In the months before leaving the Armed Forces it can seem as if you are being swamped with information that you need to digest and forms that you need to submit, and one of the final things you will have to deal with concerning your time in the Services is your P45. In this article we explain what a P45 is and what you should do with it.
The P45 is a form which is generated by the pay computer and sent to you after you have received your final pay statement. It shows details of your tax code, when in the tax year you left the organisation, how much you earned up to that point and how much tax you have paid during that tax year. It also contains your name, date of birth and National Insurance Number. Employers are obliged to send you a P45 by law – if you don’t receive one, you should ask for it.
The form comes in four parts but you will only receive three. Part 1 will have been sent by the pay authorities directly to your tax office as a formal notification of your cessation of service in the Armed Forces. Parts 1A, 2 and 3 are the parts which will come to you.
Part 1A is for your records, so hang on to it – it may help you (or your accountant) if you are going to have to fill in a Self-Assessment Tax Form. You would be self-assessing if, for example, you left the Armed Forces with a pension or AFPS05/15 Early Departure Payment (EDP) Scheme benefits in payment and had other paid work or taxable income.
Parts 2 and 3 are for your new employer. If you are going straight to a new job, you should hand Parts 2 and 3 to your new employer. That will allow him or her to get your tax right from the outset. Some of you will leave before final pay run and that means you will not have your P45 until some weeks after leaving the Armed Forces. In this case, your new employer will use an emergency tax code which assumes that you have no tax free allowance. Use of an emergency tax could see you paying more tax than is necessary for a short period but, as soon as the relevant parts of the P45 are handed over, your tax will be adjusted in accordance with the tax information that the P45 contains.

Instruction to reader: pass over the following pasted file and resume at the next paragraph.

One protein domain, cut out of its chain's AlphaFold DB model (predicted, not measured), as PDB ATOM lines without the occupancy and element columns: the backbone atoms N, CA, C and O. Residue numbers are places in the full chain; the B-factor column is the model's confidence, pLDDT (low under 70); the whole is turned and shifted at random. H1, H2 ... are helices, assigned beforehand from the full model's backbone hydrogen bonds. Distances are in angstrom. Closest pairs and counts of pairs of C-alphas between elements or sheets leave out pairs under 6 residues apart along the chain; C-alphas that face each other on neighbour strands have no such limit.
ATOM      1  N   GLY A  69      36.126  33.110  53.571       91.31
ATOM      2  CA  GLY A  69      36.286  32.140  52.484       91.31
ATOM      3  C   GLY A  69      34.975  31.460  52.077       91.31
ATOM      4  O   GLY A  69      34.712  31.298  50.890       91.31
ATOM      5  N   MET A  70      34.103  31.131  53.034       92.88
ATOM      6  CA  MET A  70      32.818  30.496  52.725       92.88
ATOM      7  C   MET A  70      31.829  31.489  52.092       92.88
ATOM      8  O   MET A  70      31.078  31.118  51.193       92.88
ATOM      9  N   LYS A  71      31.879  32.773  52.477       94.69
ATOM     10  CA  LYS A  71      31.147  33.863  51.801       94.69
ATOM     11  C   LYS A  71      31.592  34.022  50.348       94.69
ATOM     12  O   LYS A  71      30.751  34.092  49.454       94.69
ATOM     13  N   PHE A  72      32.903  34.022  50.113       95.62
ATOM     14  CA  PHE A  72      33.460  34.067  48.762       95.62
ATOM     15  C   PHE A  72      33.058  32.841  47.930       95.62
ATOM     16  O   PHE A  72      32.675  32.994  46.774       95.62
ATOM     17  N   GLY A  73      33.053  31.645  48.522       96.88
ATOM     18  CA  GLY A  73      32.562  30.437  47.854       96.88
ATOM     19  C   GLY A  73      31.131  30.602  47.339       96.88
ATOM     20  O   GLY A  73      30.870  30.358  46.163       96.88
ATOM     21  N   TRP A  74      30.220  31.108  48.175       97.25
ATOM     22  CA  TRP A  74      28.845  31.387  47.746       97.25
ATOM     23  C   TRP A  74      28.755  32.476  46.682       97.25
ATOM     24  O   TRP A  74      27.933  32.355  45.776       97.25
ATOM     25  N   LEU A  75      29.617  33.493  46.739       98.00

Some of you may decide to work during your terminal leave. Again, you will not have your P45 and can expect to be taxed on any earnings you make during this period on the basis of an emergency tax code. You should hand over Parts 2 and 3 of the P45 as soon as you receive them in order that your tax can be correctly determined and any necessary adjustment made. Before you get too excited, this will not necessarily mean a tax rebate. The emergency tax code you would be put on takes 20% tax on everything you earn in your new employment but some of you will have a 40% tax liability on some of your earnings – that could mean a bill!
If you have no job lined up but intend working, it is a good idea to sign on at Job Centre Plus and hand them Parts 2 and 3 your P45. Those of you leaving with, for example, an AFPS 75 Immediate Pension or EDP Scheme income might think there is no point, as the level of your income means that you are not entitled to benefits. However, by signing on and handing in your P45, your National Insurance Contributions (NICs) will be kept up to date by Job Centre Plus and this matters as NICs contribute to your State Pension entitlement. Remember, you need 35 years’ worth of NIC contributions to qualify for the full Single Tier State Pension, so all contributions matter. When you find a job, Job Centre Plus staff will give you an updated P45 for you to hand to your new employer.
If you are not intending to work – maybe you are going back into full time education, intend to live abroad or can live happily on your pension without further employment – you should send Parts 2 and 3 of the P45 to HMRC. It may well be that, once they are aware that you will not be working, they will reassess the tax you have paid up until your date of discharge and refund any over-payment.
If you are going to be self-employed, Parts 2 and 3 of the P45 are of no real use to you, and you will have Part 1A in your records to help you with your Self-Assessment Tax Return. In either of these circumstances you should send Parts 2 and 3 of the P45 to the tax office.
Whatever you do, do NOT put any part of the P45 in the bin. Remember that the P45 contains lots of lovely personal data which could be very useful to unscrupulous people who would like to misuse it.
More information about the P45 can be obtained here
If you are a member of the Society and have any questions on this or any other pensions issue, please contact us at firstname.lastname@example.org. If you are not a member but would like to join click here
Author Mary Petley - written for the July issue of Pathfinder Magazine here